Global Finance Leaders Meet as Economic Skies Darken
SHANGHAI — The global economy looks shaky. Markets for things as diverse as oil and European bank shares have plumbed new lows. The tried-and-true cures no longer seem to work.
The task for global leaders this week: Come up with Plan B.
Finance ministers and central bank governors from the world’s biggest industrialized and developing economies now arriving in Shanghai face their toughest task since the worst days of the global financial crisis. Europe is mired in low growth and Japan is teetering on the brink of recession, even though the Bank of Japan and a lengthening list of European central banks are pushing interest rates ever deeper into negative territory.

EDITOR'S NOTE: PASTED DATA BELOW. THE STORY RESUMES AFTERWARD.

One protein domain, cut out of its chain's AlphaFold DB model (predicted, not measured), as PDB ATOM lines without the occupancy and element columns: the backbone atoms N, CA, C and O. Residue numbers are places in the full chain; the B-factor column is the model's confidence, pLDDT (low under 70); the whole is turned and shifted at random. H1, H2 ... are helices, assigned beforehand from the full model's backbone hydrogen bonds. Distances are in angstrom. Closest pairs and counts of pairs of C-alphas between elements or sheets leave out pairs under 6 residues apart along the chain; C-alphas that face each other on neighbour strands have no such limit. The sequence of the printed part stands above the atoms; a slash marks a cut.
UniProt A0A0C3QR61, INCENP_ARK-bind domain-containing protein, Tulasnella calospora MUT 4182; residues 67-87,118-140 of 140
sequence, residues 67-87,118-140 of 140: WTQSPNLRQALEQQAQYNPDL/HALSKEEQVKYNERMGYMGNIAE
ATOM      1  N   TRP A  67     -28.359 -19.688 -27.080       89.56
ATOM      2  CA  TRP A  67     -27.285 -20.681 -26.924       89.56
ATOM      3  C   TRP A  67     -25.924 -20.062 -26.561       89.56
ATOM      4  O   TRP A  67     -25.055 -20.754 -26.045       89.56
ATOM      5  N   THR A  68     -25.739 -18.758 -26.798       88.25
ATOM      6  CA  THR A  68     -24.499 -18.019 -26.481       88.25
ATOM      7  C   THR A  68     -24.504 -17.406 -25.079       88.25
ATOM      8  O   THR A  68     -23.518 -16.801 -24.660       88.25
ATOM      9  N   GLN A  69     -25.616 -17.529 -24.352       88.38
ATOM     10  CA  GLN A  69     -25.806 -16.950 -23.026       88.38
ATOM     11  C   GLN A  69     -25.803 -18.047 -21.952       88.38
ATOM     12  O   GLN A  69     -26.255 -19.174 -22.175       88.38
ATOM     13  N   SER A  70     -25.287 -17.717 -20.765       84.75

China, the world’s leading engine of economic growth in recent years, is struggling with heavy debts, a slowdown in manufacturing, stagnant exports and a flood of money leaving its borders. Countries that depend on selling oil and other resources are struggling under persistently low prices. The United States is facing a drag on growth as the strong dollar makes it cheaper for many consumers and companies to import goods instead of buying them from American businesses